100 Days of Sobriety Reflection
Your Biggest Vision
Season 2, Ep. 33

This episode is sponsored by my favorite non-alcoholic craft beer and wine company, Gruvi. Use code Leah10 for 10% off!

100 days ago, I spontaneously decided to stop drinking… for the sake of not drinking! My life has undoubtedly changed because of this decision and today, I am sharing my reflections and answering your questions about my sobriety experience so far. Tune in to hear the benefits, downsides and an honest look at what my life is like 100 days later after making this huge decision!

Tune in to hear:

  • An honest look at the past 100 days of being alcohol free
  • How I manage to still enjoy what I liked about drinking alcohol without actually drinking alcohol
  • How to get 10% off your Get Gruvi drink order 

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Episode Transcription

Show Notes:

Get 10% off your Get Gruvi drink order with code “Leah10” at checkout!

Leah Gervais: Hi everyone. I think we are all here. Thank you guys for bearing with me. I am here to talk to you guys today about reflections on my 100 days of sobriety. So, um, I preface this a little bit beforehand, but this is something, so let me give you a little bit of background. My name is Leah and on January 1st of this year, I had kind of a prayer moment that made me decide that I no longer wanted to drink alcohol. So this was not something that actually was planned. This was not something that I went into the new year thinking I am going to, this is the year I’m going to stop drinking. It was not really anything like that at all. Um, and I just want to be, be vulnerable about my experience in public about my experience, because I feel like there’s a lot of stigmas around people who decide not to drink.

I feel like there’s a lot of, um, hushed conversations around the negative aspects of alcohol, because there is such a predominant drinking culture in this country. Um, and I just want to start normalizing the very understandable and healthy choice to just not drink for the sake of not drinking. So I’ll give you a little bit of background about why I decided to do this and what that kind of day was like for me. Um, a little bit of an insight into that transition and like the first few weeks and what it was like for me. And then, uh, of course what, you know, what I can, what I can say about the whole thing now, looking back and how my life has changed and the benefits and maybe the downsides and just kind of like an honest look at what my life is like now without it a hundred days later.

And it’s so funny because when I first made this decision, I remember making the decision and I just knew in my heart that I just wasn’t going to drink anymore. It wasn’t like a, well, maybe I’ll cut back or maybe I’ll stop for 30 days and then see, or maybe I’ll just drink wine. Like any of those kinds of negotiations we do in our own head with ourselves, which like, I just was sick of spending my energy doing that.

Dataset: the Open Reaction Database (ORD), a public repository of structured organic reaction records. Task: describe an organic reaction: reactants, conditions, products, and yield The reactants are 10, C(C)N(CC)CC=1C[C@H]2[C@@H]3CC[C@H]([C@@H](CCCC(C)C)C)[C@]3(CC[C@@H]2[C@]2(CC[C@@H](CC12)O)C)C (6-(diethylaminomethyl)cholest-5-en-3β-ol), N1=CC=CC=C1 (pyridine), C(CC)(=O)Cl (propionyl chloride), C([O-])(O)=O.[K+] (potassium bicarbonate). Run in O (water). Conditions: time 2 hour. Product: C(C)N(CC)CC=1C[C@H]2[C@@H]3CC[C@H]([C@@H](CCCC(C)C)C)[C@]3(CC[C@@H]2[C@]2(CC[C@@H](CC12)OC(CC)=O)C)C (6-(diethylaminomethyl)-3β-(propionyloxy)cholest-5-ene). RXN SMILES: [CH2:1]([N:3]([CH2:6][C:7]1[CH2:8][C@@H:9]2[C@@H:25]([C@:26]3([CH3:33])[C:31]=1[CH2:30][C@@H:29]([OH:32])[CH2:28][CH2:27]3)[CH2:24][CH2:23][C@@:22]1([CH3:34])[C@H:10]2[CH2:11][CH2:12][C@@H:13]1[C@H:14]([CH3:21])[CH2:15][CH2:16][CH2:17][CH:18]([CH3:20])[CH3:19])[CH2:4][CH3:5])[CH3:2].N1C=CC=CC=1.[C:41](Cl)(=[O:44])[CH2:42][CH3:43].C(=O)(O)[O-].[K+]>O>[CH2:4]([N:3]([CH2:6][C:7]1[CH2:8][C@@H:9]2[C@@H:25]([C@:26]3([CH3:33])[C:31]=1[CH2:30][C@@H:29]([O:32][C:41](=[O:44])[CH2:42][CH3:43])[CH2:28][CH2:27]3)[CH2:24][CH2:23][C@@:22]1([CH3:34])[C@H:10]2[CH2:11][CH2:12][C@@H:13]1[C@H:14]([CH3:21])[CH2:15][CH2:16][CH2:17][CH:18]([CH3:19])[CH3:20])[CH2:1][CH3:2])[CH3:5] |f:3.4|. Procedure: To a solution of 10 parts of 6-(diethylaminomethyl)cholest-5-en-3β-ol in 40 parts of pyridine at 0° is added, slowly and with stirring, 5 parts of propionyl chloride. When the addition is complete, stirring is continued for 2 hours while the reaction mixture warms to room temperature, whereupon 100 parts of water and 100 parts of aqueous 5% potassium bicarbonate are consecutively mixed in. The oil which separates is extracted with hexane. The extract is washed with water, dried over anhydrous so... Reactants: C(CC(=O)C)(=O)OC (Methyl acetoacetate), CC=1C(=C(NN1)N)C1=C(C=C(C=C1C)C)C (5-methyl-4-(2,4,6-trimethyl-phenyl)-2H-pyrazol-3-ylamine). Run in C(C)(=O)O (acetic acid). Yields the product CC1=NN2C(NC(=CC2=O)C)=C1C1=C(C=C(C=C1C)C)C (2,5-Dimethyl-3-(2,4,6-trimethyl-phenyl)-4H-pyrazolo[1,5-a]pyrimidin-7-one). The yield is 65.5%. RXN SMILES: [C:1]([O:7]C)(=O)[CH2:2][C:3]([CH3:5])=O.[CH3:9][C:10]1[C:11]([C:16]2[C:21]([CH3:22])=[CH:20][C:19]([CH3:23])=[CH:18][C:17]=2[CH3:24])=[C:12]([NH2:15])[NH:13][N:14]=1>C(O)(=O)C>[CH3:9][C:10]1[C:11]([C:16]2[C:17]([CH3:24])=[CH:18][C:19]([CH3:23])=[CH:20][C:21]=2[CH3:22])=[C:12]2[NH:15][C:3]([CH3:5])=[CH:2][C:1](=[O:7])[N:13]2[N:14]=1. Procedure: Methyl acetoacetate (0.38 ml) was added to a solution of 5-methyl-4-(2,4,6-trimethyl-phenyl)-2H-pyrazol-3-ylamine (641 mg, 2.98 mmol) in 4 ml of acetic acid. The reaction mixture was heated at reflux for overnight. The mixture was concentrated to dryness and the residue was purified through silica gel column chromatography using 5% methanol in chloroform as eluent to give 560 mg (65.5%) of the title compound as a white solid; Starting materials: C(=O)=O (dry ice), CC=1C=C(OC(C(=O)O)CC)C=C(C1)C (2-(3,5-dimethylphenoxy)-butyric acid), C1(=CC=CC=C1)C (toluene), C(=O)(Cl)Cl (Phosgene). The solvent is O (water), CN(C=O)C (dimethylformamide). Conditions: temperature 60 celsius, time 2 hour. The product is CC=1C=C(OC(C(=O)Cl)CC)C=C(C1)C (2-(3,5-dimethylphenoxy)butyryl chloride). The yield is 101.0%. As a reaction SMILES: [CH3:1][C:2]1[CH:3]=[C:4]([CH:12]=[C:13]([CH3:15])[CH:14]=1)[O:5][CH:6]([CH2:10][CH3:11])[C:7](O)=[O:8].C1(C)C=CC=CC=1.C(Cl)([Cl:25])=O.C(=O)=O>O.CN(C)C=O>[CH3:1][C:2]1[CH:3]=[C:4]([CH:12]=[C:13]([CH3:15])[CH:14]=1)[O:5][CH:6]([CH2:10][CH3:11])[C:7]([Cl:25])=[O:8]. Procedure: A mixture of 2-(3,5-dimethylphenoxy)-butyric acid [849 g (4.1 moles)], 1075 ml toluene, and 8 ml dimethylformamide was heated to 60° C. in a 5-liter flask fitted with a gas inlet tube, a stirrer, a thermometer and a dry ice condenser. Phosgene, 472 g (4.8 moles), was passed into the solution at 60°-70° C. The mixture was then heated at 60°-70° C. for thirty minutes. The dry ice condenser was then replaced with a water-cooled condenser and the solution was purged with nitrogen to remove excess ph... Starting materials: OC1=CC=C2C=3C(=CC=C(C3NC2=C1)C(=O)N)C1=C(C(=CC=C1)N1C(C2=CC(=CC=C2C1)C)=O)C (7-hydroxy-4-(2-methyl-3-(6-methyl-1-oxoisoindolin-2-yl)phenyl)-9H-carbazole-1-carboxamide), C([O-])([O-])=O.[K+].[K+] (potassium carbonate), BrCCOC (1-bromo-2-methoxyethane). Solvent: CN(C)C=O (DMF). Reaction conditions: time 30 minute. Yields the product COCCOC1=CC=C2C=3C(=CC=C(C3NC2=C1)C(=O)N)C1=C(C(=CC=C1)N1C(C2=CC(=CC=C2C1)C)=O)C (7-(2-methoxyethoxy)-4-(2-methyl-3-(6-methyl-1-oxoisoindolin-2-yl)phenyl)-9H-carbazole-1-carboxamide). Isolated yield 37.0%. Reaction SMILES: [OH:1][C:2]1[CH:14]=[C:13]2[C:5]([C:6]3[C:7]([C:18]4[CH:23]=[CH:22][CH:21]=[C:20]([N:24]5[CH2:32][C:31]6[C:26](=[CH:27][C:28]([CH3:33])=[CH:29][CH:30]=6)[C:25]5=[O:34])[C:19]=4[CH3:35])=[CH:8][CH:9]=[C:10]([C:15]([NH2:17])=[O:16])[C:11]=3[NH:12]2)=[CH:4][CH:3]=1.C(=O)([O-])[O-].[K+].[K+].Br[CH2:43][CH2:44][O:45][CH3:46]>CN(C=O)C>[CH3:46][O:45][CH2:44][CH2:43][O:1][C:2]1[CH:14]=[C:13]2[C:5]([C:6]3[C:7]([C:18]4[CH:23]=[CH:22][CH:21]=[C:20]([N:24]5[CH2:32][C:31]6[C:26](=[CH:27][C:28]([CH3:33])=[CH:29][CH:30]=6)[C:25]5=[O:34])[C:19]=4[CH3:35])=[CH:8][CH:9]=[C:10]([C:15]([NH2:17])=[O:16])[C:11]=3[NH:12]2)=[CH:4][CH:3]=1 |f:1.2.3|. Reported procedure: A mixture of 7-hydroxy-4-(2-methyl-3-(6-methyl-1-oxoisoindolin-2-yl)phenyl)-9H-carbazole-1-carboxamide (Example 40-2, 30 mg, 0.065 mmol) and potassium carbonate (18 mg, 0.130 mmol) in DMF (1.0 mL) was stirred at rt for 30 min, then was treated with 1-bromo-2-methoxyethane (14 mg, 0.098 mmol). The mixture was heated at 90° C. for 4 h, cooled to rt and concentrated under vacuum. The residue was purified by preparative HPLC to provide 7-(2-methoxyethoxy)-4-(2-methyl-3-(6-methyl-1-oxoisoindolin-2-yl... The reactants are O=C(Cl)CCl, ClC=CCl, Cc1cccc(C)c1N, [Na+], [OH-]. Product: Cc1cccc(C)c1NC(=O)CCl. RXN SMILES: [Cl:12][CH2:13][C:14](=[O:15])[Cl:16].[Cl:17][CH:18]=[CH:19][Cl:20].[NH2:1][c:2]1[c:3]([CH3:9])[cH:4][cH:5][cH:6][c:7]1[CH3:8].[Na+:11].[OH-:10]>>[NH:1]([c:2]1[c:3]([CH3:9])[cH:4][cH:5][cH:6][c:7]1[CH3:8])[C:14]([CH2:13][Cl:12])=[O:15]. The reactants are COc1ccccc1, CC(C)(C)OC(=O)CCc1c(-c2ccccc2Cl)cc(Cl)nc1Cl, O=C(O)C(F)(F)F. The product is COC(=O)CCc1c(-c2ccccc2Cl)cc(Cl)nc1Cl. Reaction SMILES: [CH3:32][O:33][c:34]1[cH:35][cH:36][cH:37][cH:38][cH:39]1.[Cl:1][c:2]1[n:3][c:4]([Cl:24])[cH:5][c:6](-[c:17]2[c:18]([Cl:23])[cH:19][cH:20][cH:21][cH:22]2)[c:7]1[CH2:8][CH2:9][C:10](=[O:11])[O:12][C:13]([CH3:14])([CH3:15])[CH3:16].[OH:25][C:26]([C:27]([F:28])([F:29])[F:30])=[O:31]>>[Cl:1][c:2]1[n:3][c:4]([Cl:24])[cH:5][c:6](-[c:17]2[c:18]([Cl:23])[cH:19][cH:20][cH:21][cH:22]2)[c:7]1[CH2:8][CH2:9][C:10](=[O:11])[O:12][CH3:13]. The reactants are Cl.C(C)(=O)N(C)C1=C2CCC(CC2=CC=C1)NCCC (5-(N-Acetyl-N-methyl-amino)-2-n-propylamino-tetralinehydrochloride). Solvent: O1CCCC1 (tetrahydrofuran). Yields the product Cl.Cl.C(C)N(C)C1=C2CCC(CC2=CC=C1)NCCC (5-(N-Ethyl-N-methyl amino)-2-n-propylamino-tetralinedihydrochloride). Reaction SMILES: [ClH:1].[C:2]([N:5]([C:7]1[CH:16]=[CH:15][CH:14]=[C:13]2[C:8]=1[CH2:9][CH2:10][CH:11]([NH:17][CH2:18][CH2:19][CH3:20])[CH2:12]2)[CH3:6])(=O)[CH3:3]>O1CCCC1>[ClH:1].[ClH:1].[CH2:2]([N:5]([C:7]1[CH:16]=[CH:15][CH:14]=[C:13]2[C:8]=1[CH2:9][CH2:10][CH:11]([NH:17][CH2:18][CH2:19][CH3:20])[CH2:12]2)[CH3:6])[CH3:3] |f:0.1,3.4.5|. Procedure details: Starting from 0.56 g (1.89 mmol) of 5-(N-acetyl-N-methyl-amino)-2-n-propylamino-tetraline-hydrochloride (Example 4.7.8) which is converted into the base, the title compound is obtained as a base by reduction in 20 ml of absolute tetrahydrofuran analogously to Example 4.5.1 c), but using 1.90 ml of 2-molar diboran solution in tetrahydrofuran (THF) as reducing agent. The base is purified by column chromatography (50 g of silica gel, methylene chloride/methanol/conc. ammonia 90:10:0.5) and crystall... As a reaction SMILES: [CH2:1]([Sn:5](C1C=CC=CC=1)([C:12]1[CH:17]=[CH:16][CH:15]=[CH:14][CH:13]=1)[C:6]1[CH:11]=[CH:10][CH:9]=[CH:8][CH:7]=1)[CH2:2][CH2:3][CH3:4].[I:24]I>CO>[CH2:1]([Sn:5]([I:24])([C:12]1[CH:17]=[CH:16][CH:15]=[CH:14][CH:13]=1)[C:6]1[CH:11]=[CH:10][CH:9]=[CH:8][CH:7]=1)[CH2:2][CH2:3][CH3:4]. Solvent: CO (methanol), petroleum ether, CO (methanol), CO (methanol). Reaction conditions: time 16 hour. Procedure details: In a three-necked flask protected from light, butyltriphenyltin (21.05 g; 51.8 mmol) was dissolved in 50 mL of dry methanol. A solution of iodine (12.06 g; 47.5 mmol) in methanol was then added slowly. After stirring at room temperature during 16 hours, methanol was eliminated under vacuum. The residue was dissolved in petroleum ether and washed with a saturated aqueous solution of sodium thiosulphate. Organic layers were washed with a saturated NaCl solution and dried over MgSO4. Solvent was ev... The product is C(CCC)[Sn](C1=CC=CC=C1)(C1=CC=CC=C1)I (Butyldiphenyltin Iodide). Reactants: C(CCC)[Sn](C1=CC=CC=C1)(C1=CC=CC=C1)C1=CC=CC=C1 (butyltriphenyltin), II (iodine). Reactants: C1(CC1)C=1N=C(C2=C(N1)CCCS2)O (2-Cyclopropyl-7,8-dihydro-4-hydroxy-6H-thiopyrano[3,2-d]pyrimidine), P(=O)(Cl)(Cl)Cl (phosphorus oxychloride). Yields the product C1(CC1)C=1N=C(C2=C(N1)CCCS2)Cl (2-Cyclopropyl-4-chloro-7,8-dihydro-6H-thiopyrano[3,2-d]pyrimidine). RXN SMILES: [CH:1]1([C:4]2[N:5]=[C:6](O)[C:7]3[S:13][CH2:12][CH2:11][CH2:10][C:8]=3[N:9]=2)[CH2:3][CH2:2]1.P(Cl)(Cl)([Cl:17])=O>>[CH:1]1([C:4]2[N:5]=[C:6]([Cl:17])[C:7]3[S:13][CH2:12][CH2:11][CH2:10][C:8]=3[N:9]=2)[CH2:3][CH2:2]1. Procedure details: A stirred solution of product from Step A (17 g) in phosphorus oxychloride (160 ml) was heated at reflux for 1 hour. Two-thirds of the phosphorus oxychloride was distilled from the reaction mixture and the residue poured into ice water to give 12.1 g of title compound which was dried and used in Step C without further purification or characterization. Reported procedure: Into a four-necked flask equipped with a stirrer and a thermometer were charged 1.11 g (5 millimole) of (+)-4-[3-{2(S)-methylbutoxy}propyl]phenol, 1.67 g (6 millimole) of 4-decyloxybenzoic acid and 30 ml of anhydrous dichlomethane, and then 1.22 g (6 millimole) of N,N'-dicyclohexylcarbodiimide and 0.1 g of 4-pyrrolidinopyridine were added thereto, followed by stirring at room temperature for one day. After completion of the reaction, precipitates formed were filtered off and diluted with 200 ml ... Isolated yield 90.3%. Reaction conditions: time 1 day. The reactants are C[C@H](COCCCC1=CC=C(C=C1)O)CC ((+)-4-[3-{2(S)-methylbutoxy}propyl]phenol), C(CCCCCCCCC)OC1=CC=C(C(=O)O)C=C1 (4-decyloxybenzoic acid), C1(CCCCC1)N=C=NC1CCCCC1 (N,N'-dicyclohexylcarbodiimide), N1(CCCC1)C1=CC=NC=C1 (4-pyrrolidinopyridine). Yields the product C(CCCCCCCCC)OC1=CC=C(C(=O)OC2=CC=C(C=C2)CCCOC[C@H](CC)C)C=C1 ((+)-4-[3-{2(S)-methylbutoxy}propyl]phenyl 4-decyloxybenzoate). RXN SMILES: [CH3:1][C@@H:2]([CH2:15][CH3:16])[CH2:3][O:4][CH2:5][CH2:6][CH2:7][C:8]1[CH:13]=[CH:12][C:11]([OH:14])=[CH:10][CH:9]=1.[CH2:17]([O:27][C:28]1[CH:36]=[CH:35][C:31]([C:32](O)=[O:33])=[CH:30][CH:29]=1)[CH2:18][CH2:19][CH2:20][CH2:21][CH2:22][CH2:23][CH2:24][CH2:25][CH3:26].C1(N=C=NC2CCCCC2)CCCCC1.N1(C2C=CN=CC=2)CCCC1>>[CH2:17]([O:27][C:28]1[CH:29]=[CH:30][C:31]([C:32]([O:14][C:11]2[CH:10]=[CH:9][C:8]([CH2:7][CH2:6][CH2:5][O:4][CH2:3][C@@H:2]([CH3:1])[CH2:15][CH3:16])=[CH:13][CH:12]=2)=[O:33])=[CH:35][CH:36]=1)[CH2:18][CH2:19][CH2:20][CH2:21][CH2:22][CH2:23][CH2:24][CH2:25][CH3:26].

I felt like I just had better things to think about and to do with my life then to have those internal dialogues any longer. I just knew in my core I was just going to be done, but I was sheepish about telling anyone or even getting too excited about it at first, because I had never not drank that long in my life.

I mean, to be honest, pretty much since I was allowed to drink since I was 21 and even a little bit before that in college, I don’t think I’ve gone a hundred days without alcohol. I just drank regularly. I don’t think that I was a super heavy drinker, but I, it was very much a part of my life. 

So I remember being so excited for once I had actually crossed the 90 day Mark or the a hundred day mark, because I thought that that’s when people would start taking me seriously about being a non-drinker. And that’s when I would start taking myself seriously about being a non drinker. And honestly, the a hundred day Mark was, um, April 10th. And I don’t even think I noticed it on the day, the day just came and went and it didn’t even cross my mind because I don’t even see alcohol as part of my life anymore.

I don’t think about it. I don’t want it. I don’t, it’s not a conversation in my head. It’s just not even part of my consciousness. I am so free from it that I didn’t even notice the day. And it is an accomplishment, I guess I should like celebrate myself for that, but it was not this like journey that I thought it would be. It’s sort of like how, when I first graduated from college, I always thought that the day that I paid off my student loans would be such an exciting day and such a moment to stay in a day that really changed my life. And I had to do so much changing my mind around money when I started my business, because I did some pretty big investing in my business. And I still spend a lot on my business. And likewise, the day that I paid off my student loans, which I was able to do.